1) God alone knows what is pleasing and suitable to his nature.

2) The blessing and fruit of all our worship that we owe to God depends on God himself.  It is also not for us to prescribe to God the means by which it might be performed and he might be blessed by us.

3) The worship that has not been prescribed does not have in itself the rationale of obedience.  Moreover, God wishes what pertains to his honor, so that by obeying we may worship him and by worshipping him we may obey him.

4) Such is the vanity and futility of the human imaginations in divine things, that if it were left to us to choose for ourselves the means of divine worship, that our entire worship would be converted into ridiculous and inane observances, just as experience teaches that the devil has in this way led humans to inane superstitions throughout almost the whole world.”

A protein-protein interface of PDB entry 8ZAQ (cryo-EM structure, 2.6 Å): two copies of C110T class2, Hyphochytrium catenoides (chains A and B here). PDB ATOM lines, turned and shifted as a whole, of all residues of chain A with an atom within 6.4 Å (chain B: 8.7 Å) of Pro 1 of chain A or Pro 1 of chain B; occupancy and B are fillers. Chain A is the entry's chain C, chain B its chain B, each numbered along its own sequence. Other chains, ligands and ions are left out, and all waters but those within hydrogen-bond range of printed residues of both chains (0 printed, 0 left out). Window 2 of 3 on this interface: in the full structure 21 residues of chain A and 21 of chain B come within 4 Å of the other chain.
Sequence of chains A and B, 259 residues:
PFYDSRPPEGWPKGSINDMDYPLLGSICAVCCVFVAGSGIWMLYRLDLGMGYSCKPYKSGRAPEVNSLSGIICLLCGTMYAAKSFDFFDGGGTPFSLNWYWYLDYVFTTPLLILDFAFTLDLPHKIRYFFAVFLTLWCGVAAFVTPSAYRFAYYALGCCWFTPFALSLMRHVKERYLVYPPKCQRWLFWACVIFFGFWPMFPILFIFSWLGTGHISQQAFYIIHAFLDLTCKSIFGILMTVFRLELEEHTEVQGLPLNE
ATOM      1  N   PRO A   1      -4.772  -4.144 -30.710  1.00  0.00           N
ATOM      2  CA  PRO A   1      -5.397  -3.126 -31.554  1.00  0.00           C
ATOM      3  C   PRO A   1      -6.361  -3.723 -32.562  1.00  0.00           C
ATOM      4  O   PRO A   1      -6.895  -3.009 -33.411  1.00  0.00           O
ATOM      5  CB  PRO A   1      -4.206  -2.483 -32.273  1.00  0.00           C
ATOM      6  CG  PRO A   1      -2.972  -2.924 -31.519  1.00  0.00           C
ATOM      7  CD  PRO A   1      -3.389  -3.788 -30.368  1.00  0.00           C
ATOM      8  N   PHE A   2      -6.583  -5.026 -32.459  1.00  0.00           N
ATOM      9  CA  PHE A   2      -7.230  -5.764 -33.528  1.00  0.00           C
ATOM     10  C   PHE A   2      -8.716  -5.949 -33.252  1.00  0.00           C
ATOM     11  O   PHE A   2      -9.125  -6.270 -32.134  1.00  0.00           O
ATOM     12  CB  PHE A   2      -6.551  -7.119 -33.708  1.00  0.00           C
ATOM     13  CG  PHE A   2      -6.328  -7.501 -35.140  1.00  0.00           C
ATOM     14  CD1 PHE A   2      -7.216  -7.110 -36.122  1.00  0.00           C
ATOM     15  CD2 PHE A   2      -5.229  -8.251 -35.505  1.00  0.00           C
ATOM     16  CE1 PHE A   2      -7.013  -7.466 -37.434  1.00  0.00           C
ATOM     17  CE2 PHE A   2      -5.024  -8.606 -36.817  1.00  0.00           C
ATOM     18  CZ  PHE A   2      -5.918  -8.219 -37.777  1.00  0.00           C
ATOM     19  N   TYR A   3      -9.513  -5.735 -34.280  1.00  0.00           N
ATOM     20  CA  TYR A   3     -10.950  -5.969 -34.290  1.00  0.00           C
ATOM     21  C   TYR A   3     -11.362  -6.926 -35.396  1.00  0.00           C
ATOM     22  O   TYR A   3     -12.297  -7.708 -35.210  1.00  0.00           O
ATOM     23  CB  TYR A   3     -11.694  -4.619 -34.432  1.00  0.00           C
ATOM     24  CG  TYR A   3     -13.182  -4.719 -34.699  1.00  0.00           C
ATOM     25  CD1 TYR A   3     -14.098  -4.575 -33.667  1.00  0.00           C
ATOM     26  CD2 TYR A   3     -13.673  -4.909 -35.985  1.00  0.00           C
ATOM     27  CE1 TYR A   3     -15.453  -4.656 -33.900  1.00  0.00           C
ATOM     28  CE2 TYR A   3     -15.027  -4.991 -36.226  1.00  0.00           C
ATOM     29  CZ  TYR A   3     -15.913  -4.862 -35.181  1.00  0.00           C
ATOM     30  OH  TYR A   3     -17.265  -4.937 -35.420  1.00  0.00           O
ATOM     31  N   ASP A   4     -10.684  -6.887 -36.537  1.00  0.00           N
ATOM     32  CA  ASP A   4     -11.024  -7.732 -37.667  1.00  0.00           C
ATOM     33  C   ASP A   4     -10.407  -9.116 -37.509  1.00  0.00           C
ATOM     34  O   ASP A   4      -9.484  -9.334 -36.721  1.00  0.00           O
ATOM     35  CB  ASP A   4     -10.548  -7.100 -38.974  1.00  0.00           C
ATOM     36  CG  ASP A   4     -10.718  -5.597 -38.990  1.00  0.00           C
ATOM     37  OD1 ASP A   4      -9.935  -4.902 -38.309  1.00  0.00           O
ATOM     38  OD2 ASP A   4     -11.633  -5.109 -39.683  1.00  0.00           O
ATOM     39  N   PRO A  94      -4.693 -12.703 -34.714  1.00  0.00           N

Outstanding.  Don’t just skim that, read it well!  It is packed with theological rationale for the RPW.  On the same topic, I’m finally reading through Give Praise to God: A Vision for Reforming Worship – a sort of festschrift for J. M. Boice – which has several chapters about the RPW.  I’ll post those later…stay tuned.

Quotes above taken from Ames’ A Sketch of the Christian’s Catechism trans. Todd Rester (Grand Rapids: Reformation Heritage Books, 2008), 161-2.  NOTE: right now, you can get this book and Ames’ Marrow of Theology from RHB for a total of $40!

shane lems

sunnyside wa

The Regulative Principle of Prayer?

The historic Reformed position on public worship is well summarized in Heidelberg Catechism Q/A 96: we worship God in no other way “than he has commanded in his word.” That is, we worship God how he wants us to worship him, not how we order a Starbucks – what we’re in the mood for today.